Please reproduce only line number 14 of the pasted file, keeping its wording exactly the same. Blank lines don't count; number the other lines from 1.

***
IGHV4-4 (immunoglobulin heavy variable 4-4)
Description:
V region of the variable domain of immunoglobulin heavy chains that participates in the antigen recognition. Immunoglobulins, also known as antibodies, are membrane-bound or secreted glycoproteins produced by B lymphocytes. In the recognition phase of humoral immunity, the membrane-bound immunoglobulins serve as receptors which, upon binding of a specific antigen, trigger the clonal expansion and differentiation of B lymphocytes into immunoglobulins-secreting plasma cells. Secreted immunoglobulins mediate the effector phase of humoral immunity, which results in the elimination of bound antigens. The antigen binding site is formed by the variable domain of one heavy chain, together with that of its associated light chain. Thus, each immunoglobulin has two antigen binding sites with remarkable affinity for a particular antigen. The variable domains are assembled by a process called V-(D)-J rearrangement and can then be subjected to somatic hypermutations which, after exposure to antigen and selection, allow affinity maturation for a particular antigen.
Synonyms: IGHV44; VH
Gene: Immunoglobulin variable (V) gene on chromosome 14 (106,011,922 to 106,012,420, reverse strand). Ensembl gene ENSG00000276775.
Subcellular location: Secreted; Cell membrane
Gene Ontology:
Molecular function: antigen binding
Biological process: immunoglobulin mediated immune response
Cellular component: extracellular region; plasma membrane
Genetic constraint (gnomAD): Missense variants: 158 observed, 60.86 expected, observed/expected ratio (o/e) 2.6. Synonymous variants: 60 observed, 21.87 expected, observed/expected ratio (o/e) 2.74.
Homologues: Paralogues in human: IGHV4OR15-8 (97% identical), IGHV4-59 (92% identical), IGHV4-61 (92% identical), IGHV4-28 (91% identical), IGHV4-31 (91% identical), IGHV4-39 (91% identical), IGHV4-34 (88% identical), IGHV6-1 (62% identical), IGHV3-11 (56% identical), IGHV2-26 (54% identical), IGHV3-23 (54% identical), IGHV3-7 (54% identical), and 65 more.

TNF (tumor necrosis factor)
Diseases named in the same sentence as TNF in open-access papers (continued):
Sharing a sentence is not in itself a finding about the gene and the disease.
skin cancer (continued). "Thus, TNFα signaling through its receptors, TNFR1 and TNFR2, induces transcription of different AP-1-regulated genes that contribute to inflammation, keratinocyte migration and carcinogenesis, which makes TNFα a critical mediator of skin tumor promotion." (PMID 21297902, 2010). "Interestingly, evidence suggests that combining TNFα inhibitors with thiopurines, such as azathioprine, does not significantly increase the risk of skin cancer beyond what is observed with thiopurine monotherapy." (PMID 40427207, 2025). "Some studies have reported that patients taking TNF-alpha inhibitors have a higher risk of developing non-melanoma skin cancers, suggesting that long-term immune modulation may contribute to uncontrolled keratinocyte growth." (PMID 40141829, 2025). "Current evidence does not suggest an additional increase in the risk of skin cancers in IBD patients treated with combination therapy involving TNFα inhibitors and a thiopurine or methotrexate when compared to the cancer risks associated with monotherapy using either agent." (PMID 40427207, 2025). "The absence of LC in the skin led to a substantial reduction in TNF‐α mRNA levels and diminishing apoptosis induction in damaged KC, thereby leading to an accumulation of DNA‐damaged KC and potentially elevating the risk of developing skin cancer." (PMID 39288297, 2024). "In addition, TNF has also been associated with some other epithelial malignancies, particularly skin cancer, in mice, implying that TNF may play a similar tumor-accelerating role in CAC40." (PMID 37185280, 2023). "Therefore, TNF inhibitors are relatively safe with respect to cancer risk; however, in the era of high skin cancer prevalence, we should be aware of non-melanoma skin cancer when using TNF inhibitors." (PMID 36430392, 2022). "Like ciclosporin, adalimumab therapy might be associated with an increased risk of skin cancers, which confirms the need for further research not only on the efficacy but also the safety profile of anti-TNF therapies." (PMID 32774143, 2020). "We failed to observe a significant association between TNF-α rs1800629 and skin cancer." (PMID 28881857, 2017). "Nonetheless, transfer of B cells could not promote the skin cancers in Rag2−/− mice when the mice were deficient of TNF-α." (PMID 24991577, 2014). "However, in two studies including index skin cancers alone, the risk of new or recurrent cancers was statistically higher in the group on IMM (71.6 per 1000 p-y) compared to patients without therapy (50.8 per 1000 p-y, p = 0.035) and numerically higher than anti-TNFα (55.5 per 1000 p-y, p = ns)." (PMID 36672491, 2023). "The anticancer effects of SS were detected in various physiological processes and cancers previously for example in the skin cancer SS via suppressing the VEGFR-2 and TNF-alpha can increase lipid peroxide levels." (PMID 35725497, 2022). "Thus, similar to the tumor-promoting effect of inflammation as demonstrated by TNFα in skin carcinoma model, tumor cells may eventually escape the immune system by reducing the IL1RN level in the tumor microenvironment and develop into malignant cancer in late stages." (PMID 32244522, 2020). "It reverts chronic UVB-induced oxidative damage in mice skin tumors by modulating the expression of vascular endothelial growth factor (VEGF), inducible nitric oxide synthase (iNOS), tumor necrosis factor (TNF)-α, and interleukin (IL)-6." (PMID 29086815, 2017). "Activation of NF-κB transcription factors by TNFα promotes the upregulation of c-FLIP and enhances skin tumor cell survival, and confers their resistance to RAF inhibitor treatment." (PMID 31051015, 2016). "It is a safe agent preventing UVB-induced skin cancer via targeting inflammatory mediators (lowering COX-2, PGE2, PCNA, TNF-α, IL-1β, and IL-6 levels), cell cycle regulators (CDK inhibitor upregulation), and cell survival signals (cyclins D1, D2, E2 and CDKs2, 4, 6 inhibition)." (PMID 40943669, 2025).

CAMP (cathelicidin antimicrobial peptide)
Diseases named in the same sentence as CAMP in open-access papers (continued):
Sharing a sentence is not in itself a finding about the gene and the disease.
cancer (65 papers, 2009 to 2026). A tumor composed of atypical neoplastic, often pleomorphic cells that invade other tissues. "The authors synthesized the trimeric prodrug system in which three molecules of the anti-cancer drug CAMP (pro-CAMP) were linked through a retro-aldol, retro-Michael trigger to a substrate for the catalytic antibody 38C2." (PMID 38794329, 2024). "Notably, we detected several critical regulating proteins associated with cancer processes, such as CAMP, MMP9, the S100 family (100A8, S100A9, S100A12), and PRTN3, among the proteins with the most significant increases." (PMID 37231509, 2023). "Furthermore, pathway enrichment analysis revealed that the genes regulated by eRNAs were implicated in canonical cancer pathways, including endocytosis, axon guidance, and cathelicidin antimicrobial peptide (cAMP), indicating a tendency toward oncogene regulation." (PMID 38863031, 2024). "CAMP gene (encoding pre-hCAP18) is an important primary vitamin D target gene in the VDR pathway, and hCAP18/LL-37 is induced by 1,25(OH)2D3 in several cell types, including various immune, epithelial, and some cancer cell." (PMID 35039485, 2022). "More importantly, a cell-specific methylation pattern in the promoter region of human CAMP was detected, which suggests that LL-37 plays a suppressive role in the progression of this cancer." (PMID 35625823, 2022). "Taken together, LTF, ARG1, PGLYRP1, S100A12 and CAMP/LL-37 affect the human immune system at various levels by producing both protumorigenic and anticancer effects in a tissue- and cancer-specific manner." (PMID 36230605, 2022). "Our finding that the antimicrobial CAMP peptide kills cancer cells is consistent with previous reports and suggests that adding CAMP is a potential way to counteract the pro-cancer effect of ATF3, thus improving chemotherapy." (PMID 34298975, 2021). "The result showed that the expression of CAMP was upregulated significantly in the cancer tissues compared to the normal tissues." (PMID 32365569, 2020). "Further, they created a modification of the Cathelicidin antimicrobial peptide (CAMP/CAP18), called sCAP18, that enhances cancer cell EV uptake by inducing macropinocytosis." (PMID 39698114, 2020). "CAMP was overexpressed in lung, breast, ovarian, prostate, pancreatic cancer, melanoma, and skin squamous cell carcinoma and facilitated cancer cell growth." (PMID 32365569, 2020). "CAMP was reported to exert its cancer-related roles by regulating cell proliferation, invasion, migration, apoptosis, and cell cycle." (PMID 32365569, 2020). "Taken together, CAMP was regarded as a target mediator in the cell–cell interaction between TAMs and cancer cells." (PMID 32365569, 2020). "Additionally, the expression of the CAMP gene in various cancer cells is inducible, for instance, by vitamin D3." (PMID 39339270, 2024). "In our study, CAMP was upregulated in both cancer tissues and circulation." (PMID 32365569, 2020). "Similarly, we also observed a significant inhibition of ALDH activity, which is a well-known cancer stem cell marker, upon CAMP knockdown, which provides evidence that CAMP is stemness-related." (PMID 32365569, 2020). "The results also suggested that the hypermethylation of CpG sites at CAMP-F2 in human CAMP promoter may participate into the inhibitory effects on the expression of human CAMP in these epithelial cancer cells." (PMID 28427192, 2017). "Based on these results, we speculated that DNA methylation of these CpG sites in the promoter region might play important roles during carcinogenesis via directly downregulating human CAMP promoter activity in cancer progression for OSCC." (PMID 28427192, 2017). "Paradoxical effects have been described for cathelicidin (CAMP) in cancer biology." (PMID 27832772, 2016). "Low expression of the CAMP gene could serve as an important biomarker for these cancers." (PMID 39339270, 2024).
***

Diseases named in the same sentence as TNF in open-access papers (continued):